The conference was set out with five thematic sessions, each with a keynote speaker followed by five or six short papers, extending from landscape archaeology to community engagement by way of repatriation, education and 3D digital tools, before the conference concluded with a general session on managing heritage resources. Throughout, public archaeology – in all of its many guises – was a common theoretical reference

Elena Papagiannopoulou & Jaime Almansa Sánchez starting off their presentation. (Image copyright: the author)
If ever a conference had a star, this one did, and the star was Matthew Bogdanos. And he is all the more remarkable a star for an archaeological conference, as he is not an academic archaeologist; indeed, he wouldn’t call himself an archaeologist – he is an Assistant District Attorney in Manhattan, a boxing champion, and is the US Marine Corps Colonel who was sent to secure the Iraq Museum in Baghdad after the city fell to the Americans in 2003 and the looters broke in.
Since then he has devoted both his military and legal capital to countering the trafficking of stolen, illicitly traded antiquities, and to telling the story of how and why this is done. As the author of The Thieves of Baghdad, his presentation updated the audience on the ways, and appalling scale, that antiquities from south-west Asia, Afghanistan and elsewhere have been stolen and sold in the last decade – with dramatic descriptions of events that he was part of, details of which he asked the audience not to repeat in publication. So all this reviewer can say is that the things Colonel Bogdanos talked about were revealing, important, and ultimately uplifting as we learned specifics of how the fight – and it is a fight – against illicit antiquities dealing can and does make a difference for the cultural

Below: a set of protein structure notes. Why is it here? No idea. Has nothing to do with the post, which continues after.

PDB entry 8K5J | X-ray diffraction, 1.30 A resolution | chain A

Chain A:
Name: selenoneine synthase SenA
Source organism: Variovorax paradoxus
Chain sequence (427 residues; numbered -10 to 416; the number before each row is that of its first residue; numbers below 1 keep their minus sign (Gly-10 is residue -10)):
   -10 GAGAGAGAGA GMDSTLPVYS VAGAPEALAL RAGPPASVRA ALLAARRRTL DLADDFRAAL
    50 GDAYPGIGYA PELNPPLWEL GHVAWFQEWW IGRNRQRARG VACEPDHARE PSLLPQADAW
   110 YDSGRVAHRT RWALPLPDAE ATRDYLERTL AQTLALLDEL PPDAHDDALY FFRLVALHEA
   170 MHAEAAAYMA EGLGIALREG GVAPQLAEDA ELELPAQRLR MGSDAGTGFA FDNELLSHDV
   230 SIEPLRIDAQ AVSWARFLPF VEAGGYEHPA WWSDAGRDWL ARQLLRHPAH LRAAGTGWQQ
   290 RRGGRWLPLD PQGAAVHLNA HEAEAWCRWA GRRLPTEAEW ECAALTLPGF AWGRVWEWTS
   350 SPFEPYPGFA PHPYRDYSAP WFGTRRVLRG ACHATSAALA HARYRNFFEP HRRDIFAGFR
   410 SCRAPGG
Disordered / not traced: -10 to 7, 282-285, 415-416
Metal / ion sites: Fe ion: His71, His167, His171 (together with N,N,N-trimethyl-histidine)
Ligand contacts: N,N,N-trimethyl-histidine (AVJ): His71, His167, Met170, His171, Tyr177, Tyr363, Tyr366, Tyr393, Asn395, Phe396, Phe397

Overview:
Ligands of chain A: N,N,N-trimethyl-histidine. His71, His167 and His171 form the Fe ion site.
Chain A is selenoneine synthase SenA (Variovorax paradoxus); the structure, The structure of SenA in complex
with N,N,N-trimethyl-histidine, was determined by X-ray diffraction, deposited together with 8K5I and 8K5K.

heritage of the world.
The subtitle of the conference, “Developing Best Practices in Heritage Management”, could have been misinterpreted as suggesting that this would have been a string of worthy, but managerial, papers. But HerMA was much more than this; it was a conference that couldn’t easily be categorised, but can be considered as one of a range of contemporary academic workshop-events, like ICAHM Tampere, presenting novel ways to deliver academic engagement. Its openness felt in one part like TAG, its international-ness and academic intimacy – with a small group of global delegates hearing all the papers, and then discussion continuing around artistic
side-events – felt like a WAC Inter-Congress. This contemporary model for conferences, where active participant engagement is fostered rather than passive receipt of ‘learning’ sets out a positive and valuable way forward for archaeological practice and
academia to work and progress together.